The Golden Gate Bridge finished construction on April 19, 1937 — and fifty years later, the suspension would sag when hundreds of thousands walked on it at once.
During the working week, over 112,000 vehicles drive over San Francisco’s Golden Gate Bridge. But in 2020, this number fell by over 40% during the pandemic’s shelter-in-place orders. Given the GGB’s dimensions, about 1,200 passenger cars can fit on the bridge at once. Crunching some numbers: This means that almost three million tons of weight could be pushed down on the bridge’s suspension during rush hour.
That’s a fuck-ton of weight… literally. And, if you add an additional million-and-a-half ton to that figure we wrote above, you’ll have about the poundage that was weighing down the bridge when bipeds crowded the Golden Gate Bridge in 1987 to celebrate its 50th anniversary.
When the dip was noticed along the 1.7-mile bridge, bridge officials closed it to foot traffic as well, so that a half-million other people waiting to cross wouldn’t further strain the bridge’s already strained suspension.
On-site engineers repeatedly said that the bridge was in no danger of collapsing that day, though concerns quickly arose of the “no-escape, no exit” nature of the place where the crowd had gathered. (If someone panicked, they were stuck. If someone had a medical emergency, they were stuck. If someone decided the vibe wasn’t resonating, they were stuck.)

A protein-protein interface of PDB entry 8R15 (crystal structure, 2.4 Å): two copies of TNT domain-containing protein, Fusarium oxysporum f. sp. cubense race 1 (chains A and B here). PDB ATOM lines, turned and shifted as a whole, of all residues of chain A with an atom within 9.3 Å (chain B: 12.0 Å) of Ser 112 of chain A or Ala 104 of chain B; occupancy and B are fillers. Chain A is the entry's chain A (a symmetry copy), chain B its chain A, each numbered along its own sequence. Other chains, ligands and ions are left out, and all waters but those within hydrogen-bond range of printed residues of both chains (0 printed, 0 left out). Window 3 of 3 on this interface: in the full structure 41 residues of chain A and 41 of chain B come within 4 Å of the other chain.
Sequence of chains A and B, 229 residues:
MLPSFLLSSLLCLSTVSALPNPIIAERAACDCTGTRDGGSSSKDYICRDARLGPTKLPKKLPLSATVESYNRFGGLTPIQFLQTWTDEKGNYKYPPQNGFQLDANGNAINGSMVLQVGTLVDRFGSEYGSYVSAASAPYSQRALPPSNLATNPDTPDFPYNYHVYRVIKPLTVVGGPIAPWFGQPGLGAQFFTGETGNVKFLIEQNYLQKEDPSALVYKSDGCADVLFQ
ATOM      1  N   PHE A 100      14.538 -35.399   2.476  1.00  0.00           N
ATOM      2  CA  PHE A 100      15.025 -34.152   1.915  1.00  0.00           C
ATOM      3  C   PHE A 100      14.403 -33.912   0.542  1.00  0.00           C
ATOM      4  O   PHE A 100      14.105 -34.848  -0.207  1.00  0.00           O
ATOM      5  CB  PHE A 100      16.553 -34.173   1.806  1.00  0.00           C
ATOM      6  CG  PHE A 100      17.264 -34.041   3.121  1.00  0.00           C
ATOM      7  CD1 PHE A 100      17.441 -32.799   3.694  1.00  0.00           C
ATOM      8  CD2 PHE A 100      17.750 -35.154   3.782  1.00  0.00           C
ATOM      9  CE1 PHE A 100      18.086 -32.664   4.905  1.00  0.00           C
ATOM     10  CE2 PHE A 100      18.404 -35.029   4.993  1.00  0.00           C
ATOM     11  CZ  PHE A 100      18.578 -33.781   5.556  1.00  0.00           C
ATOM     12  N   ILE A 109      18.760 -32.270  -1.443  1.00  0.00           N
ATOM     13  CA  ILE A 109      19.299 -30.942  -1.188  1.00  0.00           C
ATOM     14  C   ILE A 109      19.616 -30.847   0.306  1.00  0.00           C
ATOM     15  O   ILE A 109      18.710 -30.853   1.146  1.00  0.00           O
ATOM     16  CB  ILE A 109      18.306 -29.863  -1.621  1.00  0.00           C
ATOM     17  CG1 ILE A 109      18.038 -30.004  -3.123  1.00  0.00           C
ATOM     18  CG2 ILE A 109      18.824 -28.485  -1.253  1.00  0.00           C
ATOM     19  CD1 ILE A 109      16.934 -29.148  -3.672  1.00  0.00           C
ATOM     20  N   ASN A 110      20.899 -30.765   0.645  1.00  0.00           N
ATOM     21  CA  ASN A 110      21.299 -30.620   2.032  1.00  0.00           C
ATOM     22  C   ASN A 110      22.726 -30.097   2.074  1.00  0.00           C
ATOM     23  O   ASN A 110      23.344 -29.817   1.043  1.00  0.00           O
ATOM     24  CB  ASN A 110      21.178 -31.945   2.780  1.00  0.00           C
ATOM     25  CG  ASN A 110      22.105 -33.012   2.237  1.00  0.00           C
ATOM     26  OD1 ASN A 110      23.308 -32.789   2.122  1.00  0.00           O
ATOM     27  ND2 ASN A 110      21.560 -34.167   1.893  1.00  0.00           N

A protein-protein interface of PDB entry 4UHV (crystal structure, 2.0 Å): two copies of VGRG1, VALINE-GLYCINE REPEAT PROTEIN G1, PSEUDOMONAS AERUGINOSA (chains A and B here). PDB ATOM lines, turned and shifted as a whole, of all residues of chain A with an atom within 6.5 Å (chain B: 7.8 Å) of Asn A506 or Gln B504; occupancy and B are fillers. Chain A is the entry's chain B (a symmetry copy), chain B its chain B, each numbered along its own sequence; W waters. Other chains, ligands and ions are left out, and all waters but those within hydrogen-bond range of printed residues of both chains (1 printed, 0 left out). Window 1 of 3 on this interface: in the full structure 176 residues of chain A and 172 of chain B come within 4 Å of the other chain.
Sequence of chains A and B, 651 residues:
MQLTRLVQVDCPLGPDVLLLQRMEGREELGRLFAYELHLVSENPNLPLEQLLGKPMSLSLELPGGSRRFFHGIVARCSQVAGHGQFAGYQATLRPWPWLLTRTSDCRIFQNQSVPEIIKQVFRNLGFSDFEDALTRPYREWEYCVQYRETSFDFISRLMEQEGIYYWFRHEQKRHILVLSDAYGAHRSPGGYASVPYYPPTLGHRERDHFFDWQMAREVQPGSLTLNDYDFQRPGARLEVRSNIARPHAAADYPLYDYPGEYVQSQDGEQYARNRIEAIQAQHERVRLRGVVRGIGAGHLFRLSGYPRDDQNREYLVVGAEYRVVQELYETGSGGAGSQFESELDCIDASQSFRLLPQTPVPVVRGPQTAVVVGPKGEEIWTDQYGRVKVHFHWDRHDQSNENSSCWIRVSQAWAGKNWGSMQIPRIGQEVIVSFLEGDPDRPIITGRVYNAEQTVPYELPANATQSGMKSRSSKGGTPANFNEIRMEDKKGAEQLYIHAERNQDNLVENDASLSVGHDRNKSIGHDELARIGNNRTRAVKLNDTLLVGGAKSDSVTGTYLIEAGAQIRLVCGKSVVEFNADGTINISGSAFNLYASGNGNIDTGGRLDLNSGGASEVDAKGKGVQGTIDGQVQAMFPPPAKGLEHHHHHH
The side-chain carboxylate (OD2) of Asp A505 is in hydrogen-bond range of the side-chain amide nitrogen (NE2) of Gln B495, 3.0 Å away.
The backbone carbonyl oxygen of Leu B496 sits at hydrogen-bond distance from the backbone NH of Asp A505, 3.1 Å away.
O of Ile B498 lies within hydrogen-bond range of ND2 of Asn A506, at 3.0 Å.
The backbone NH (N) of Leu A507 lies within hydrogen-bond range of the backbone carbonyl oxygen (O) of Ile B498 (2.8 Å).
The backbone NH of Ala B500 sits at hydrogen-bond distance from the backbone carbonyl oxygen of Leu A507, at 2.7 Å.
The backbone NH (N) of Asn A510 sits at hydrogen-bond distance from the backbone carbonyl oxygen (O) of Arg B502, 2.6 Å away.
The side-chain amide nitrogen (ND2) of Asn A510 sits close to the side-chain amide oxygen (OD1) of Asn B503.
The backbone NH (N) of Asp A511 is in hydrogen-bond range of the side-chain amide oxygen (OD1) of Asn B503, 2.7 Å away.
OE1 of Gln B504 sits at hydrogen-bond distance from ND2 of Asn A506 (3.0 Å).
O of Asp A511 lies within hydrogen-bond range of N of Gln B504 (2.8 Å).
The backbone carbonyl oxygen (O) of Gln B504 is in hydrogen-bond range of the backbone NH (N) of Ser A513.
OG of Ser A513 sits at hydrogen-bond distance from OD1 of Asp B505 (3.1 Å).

However, because the day’s weather was mild, concerns about heat stroke and exhaustion were quelled.
Originally, the bridge was engineered to hold just about 4,000 pounds for every foot of the structure. During the mid-1980s, aging concrete was replaced with a more modern (and much lighter) steel framework. This single building material swap allowed for the weight-bearing capacity to grow to 5,700 pounds per foot of bridge — a fact engineers present-day made abundantly clear during the 50th-anniversary festivities, which concluded with a pyrotechnic “waterfall” that showered from the Bridge to the Bay below.
Even if the bridge would’ve, in fact, surpassed its load-carrying limit on that May day in 1987, the Golden Gate Bridge wouldn’t have outright collapsed like in a thriller blockbuster featuring the Rock. Suspension bridges, like the Golden Gate Bridge, bend like a paperclip when weighted down with an unsupportable amount of weight.
They deform, rather than snap. And even if a part of the bridge did collapse, the entirety of the roadway would’ve fallen with it. Sections of the roadway are supported by cables and not by each other. Alas: If one piece of the “deck,” as it’s called, plunges, it doesn’t cause a domino-like effect that would see other pieces of road dive into the Pacific.
Amid a looming recession and spiraling anxieties re: the climate crisis and growing evergreen woes around Covid-19 (and now monkeypox), it’s nice to know that a hyperlocal marvel of human engineering can at least bear the weight of our heavy shoulders.